In social science, Agnew (1987) defined place as a “meaningful location”. He indicated “location”, “locale” and “sense of place” as three main components of place. “Location” refers to a specific geographical area that encompasses the settings for social interaction. “Locale” means the material settings in which social relations are constituted (these can be informal or institutional). “Sense of place” described as cognitive-emotional attachment and connection that people develop toward place. According to Agnew, all three components have to be considered equally in the research because place exists in a particular social context that is created by social relationships; place has a specific geographical location that suited in the social, economic and cultural contexts; place gives a specific sense of place and a “subjective territorial identity”. Such definition of place goes close to other concepts of human geography - space and landscape.

An urban theorist Lefebvre (1991) distinguished two types of space - abstract space (absolute space) and meaningful space (social space), where social space is similar to the notion of place. Tuan (1977), considered space as more abstract notion without meaning that associated with a movement, while the place was seen as a pause. “...if we think about the space as that which allows movement, then place is pause; each pause in movement makes it possible for location to be transformed into place.” (Tuan 1977)

Relph distinguished space as: “Space is amorphous and intangible entity that can be directly described and analysed. Yet, however, we feel or explain space, there is nearly always some associated sense or concept of place. In general, it seems that space provides the context for places but derives its meaning from particular places.”

The landscape comprises a visual character and refers to material topography. It is defined as a piece of land that could be viewed from one spot. However, landscape relates not only to material settings but also to human or cultural aspects, creating cultural or human landscapes. Cresswell claimed: “We do not live in landscapes - we look at them” Cresswell (2004).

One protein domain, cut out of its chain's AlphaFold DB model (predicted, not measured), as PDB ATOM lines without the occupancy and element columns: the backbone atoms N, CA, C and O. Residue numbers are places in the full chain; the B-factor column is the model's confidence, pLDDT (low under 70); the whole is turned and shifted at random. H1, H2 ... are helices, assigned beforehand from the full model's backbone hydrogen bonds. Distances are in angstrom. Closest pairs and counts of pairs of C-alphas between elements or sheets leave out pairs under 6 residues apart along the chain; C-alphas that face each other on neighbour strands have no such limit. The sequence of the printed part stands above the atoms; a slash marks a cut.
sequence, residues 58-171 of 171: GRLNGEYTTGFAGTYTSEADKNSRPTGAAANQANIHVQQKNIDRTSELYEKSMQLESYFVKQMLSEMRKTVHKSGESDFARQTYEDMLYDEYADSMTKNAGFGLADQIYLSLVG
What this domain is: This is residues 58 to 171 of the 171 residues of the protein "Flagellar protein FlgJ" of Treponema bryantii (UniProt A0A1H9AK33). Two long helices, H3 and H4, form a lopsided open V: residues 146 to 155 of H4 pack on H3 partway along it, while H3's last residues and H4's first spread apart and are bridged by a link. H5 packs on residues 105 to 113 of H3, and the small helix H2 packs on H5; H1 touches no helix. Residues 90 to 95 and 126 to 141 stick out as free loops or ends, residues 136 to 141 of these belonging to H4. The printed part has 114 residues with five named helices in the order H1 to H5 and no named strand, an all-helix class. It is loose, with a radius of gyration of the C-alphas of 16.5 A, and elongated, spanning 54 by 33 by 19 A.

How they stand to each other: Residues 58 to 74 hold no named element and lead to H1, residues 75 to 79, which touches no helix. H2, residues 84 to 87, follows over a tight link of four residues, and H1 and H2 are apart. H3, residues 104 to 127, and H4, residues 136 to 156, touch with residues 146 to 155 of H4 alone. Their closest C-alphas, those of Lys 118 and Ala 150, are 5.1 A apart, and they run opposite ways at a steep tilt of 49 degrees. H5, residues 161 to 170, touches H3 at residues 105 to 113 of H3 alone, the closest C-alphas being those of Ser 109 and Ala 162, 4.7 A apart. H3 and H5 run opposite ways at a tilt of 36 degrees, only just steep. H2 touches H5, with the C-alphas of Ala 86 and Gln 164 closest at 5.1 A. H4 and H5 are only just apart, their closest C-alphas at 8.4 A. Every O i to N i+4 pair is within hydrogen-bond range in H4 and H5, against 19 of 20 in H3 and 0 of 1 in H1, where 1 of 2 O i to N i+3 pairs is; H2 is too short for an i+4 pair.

Following the humanistic idea of three elements of “place construction”, psychological science interprets the “place” as a notion that composed by actions, conceptions and physical attributes. Canter, as a representative of the psychological approach, suggested that construction of place includes four interconnected components. In “facet theory”, Canter (1997) listed “functional differentiation”, “place objective', “a scale of interaction” and “aspects of design” as facets of place. Functional differentiation addresses the relation between activities that occur in the place and designed the physical features of the place. Place objectives correlate with earlier suggested “conception element”, but have a more precise approach to the place experience by distinguishing cultural, individual and social aspects of it. A scale of interaction facet emphasizes the significance of the scale. In spite of the diversity of approaches to the concept of place within different disciplines, they all define meanings as an essential component of place.

01 February 2021
Your Email

By clicking “Send”, you agree to our Terms of service and  Privacy statement. We will occasionally send you account related emails.

close thanks-icon

Your essay sample has been sent.

Order now
Still can’t find what you need?

Order custom paper and save your time
for priority classes!

Order paper now